video cameras attached to
the building. It was otherwise
a tranquil location with
ample parking.
Our assembly was gradual.
The first person I saw
was AWARE activist Karen Medina, sitting on grass making
a protest sign not far from the FBI building. She indicated
to me where the building was. As I wandered in
that direction, a few others were seen ambling about,
clearly seeking our target. Eventually, perhaps seven or
eight protesters arrived. What to do? We had no bullhorn,
and the quiet court where we assembled had little
traffic for us to address. After several minutes, I took a
photo of our little group before the building [shown] and
then with our group increased by a few more stragglers,
we decided to enter the building. We squeezed into a
small elevator and ascended to the second floor. Confronting
us was a constricted hallway and a blank door
with a keyhole and a keypad panel. We knocked at the
door, hoping to address whatever personnel were inside.
After a delay of perhaps a minute, a man opened the
door. No uniform, no badge that I could discern. He
seemed annoyed: What were we doing there? Why had
we come?
We announced that we were there because we were
alarmed at what the FBI had done in raiding the homes of
anti-war people in Minneapolis-St- Paul, Chicago, and
elsewhere, and we had come to protest these actions and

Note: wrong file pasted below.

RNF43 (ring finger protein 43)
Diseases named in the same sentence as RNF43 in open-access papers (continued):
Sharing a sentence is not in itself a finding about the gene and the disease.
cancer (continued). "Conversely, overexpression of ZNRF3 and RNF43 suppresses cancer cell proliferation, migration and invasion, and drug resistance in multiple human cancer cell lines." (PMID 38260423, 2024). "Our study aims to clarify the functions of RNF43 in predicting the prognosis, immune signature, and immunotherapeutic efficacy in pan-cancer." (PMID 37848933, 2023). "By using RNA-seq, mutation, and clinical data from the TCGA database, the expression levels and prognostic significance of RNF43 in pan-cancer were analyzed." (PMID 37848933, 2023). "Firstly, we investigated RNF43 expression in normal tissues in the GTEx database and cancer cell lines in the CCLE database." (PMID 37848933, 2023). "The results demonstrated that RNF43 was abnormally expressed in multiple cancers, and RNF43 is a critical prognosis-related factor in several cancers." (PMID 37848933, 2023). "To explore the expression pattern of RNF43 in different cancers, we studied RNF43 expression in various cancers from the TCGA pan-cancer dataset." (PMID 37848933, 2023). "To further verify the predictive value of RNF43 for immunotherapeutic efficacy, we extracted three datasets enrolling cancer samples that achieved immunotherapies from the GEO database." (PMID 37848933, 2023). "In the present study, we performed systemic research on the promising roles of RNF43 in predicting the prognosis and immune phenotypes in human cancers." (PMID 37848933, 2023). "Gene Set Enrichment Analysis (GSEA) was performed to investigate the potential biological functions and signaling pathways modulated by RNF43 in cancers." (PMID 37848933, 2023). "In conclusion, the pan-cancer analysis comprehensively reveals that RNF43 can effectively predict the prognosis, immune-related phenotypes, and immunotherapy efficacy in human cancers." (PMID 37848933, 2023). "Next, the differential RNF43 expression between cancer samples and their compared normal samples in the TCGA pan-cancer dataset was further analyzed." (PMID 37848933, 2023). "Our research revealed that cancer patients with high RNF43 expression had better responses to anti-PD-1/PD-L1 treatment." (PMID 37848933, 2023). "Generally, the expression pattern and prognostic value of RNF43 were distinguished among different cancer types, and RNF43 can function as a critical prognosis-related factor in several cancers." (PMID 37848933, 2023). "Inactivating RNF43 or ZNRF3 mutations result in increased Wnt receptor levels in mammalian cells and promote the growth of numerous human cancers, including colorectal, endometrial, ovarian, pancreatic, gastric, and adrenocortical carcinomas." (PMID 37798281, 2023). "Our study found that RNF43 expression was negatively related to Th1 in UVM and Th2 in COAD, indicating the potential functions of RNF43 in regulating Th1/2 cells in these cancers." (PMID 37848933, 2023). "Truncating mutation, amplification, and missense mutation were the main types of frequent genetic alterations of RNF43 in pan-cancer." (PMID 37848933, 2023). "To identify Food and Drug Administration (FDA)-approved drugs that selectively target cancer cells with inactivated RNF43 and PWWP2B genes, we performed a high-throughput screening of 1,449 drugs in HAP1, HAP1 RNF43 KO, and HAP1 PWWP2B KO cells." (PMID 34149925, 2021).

ask for explanations. The agent seemed dumbfounded. He
said he knew nothing about the raids; it was not his business
at what might have occurred in Minnesota, Chicago,
or elsewhere. His business was with Champaign. Moreover,
it was close to five o’clock, and he was about to leave.
He was not about to discuss anything with us. He then
abruptly walked back into his
office, closing the door, and
that was the end of it. We
went back down the elevator,
astounded at the response we
received. Was it really true
this guy knew nothing about
what his FBI conferees elsewhere
had been up to?
By this time, a few more people
had come by, so we were
now a group of about a
dozen, a few of us having
signs. We then disassembled,
not quite knowing what else
we could effectively do.
A press conference was
announced subsequently,
but no C-U press people attended. There was very little
news of the FBI raids in the mass media—brief reports in
the NYT and the Chicago Tribune. The AP newswire carried
the story as did the Minneapolis-Star Tribune. It
struck many that the kind of repression of dissidence
under the recent G. W. Bush administration was now
being carried out the Obama administration, all in the
name of the “war on terror”. The news as of October 6
was that those subpoenaed to appear before a grand jury
in Chicago would refuse to answer questions, citing their
Fifth Amendment rights. Such a stance is understandable
in view of the prosecutorial and easily biased nature of
Grand Jury procedures.

FBI Raids and the Criminalization of Dissent
FBI Raids Homes of Antiwar and Pro-Palestinian Activists